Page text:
I may have planted these guys late, but apparently they got to grow a little longer here in warm North Carolina. On Facebook, I saw someone’s Restoration chestnuts in Traverse City, Michigan yellowing in early October. Our chestnuts didn’t start to yellow until nearly a month later.  I first spotted changing leaves on November 17th.

American Chestnuts - Take II - November 18 - Yellowing
Yellowing Chestnuts – November 18th

The chestnuts got their first glimpse of snow of December 5, 2010. As you can see, some of them are STILL sporting green leaves!

American Chestnut - Aww, Chestnuts' First Snow
Chestnuts’ First Snow – 12/5/2010

American Chestnut - Aww, Chestnuts' First Snow 3
Chestnuts’ First Snow – 12/5/2010

The Neighborhood Kids
As with many of our endeavors, the neighborhood kids were involved. Above you saw that Jacal helped with the soil mixing and the planting. When Ryan and I traveled to Cape Cod this summer, the chestnuts stayed healthy under the watchful eye of Dada, Vick and Risha. But here is my favorite American Chestnut/Neighborhood Kid story (so far):

Over the summer, 4th grader Tyrek came over for a visit. We talked on the back deck surrounded by all the little baby chestnuts and all the little baby pawpaws. Tyrek was telling me a story when he suddenly stopped in mid-sentence. He looked at his surroundings and said, “Vicky, these trees make me happy!”

My reply— “They make me happy too.” : )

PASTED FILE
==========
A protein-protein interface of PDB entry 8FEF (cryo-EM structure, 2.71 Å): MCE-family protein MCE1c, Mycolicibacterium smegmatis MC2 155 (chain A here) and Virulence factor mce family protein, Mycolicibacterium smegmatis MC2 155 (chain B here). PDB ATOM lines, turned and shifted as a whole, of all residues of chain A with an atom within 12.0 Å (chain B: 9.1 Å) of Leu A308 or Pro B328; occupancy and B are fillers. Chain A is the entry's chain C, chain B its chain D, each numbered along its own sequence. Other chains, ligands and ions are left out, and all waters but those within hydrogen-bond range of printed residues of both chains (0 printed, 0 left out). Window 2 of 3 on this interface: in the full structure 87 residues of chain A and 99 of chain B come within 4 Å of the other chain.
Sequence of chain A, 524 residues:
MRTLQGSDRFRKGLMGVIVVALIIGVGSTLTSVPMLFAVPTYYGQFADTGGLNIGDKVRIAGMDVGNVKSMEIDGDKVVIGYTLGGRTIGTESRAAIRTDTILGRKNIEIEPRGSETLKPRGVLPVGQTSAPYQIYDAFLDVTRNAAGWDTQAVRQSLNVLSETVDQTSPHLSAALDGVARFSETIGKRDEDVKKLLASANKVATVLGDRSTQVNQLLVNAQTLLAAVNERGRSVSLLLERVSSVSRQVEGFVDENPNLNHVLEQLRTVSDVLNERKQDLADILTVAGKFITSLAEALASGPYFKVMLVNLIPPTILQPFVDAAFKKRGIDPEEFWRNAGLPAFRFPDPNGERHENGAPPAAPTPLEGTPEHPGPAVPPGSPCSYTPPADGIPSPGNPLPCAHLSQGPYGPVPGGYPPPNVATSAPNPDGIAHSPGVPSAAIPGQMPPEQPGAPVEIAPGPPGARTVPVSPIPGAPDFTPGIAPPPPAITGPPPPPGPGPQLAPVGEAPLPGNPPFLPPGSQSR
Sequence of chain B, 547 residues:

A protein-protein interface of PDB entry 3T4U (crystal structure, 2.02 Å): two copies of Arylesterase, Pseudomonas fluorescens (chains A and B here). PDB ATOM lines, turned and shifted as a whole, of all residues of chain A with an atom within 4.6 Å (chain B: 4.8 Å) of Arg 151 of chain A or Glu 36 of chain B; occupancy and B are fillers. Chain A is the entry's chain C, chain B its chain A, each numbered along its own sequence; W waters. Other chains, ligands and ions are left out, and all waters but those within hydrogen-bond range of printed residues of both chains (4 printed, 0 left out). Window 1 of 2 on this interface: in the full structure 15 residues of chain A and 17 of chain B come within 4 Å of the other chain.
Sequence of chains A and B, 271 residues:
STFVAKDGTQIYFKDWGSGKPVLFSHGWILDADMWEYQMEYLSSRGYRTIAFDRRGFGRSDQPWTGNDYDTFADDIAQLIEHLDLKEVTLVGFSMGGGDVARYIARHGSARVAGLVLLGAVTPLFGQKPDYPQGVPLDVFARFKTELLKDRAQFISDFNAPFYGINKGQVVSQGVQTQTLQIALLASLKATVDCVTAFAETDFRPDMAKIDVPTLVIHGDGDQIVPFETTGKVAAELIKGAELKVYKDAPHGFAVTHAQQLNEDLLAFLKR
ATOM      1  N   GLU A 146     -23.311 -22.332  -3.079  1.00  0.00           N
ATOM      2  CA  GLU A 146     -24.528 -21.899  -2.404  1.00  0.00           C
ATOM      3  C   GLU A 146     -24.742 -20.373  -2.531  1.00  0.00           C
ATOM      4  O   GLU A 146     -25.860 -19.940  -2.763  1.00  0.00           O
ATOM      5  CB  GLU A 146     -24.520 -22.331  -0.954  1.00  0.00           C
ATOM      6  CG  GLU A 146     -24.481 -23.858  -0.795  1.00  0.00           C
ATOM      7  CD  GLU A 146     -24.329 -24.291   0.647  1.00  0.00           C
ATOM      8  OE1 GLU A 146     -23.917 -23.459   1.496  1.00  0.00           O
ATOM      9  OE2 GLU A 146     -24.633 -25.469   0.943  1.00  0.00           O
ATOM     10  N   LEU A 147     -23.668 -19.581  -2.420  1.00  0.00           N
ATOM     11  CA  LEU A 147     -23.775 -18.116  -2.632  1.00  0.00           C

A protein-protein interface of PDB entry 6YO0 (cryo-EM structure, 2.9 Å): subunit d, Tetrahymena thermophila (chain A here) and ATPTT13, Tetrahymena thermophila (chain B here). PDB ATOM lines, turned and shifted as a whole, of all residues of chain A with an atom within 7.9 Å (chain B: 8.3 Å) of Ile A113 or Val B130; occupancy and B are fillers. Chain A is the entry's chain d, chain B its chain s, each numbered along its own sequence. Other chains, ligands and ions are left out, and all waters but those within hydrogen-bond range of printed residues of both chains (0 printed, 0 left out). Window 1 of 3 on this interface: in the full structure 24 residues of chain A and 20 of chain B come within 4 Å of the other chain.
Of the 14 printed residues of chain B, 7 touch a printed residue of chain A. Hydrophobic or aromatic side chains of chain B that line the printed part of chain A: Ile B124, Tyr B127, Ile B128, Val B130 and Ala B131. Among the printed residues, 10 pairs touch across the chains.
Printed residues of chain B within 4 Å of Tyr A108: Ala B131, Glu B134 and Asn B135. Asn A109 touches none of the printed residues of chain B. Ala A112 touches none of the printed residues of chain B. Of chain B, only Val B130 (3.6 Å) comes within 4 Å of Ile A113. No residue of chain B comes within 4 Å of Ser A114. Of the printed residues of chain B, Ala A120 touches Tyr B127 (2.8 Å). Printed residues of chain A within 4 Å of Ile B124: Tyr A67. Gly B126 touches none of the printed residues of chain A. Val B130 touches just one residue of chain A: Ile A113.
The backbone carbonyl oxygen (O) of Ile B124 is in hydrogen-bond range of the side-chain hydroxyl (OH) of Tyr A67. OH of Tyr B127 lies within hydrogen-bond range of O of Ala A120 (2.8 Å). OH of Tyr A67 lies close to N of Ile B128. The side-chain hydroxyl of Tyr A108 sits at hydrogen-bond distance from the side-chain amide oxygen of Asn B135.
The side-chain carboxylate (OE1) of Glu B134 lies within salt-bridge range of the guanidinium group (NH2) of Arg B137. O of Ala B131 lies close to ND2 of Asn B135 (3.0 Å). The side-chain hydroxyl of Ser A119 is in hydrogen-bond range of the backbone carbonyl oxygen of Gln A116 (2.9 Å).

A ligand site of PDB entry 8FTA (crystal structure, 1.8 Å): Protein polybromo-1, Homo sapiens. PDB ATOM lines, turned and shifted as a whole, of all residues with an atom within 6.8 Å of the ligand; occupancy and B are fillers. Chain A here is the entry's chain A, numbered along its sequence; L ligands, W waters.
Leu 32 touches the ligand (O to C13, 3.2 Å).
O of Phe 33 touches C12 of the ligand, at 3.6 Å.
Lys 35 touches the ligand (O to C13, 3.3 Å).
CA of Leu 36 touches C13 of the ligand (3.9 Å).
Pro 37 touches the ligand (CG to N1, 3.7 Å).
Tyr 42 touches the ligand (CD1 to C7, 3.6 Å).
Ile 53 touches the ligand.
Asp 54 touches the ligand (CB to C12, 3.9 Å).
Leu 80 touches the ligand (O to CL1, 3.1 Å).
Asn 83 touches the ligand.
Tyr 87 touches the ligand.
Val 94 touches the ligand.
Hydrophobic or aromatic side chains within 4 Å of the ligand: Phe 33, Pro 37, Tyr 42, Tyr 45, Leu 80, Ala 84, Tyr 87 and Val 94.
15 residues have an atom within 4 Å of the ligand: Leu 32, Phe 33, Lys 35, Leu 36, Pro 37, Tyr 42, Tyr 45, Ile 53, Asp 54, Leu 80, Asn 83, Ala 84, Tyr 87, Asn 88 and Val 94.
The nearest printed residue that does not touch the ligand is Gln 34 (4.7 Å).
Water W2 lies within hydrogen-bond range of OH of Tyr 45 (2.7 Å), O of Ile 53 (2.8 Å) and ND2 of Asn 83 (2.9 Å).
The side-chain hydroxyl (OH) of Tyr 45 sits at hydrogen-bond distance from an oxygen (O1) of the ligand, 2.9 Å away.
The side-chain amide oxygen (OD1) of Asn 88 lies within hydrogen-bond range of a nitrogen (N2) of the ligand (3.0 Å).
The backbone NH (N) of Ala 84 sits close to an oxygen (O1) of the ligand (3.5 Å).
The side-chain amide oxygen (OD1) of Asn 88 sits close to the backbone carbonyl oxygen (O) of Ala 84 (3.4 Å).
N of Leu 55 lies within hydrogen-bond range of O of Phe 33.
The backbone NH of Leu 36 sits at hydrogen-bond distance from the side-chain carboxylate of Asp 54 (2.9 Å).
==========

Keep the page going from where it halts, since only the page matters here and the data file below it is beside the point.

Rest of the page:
And there you go! Sometimes trying again can be terrifying. Sometimes trying again seems hopeless. But sometimes… sometimes trying again will bring you something to smile about.

Additional Resources
Please note– this post is just a discussion of my experience and I am far, far, far from an expert and am still learning myself. If you are interested in growing American chestnuts, I recommend the following references:

TACF Fact Sheet – How To Grow Your Chestnuts
Growing Chestnuts From Seed – Long Instructions from Meadowview Research Farm
Growing Chestnuts From Seed – Quick Instructions from Meadowview Research Farm
The Chestnut Growers Mailing List (Great resource for questions and answers)

For more information of donating to or becoming a member of The American Chestnut Foundation, visit:
http://www.acf.org
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Entry filed under: American Chestnut, American Chestnut Foundation, Neighborhood Kids, Restoration Chestnut, rvw10, trees. Tags: .

Behind Michael Nichols’ Redwood Pictures Craft Week with the Neighborhood Kids – Christmas Parade Float #relayforlife

11 Comments Add your own

  • 1. Elizabeth | The Natural Capital  |  December 6, 2010 at 4:27 pm

    Good for you for trying again! I find the whole endeavor of trying to breed resistance to the blight just fascinating. Such a long-term undertaking, and so many people volunteering to help…and it sounds like good progress is being made!

    Reply
  • 2. Rebecca  |  December 6, 2010 at 7:58 pm

    Fascinating! I love your idea of the chestnuts as a metaphor for the importance of trying again. Where I live, in the southeastern U.S., we’re currently losing all of our native red bay trees to an exotic beetle. Hopefully someday someone will do for the bays what the American Chestnut Foundation is doing for the chestnut.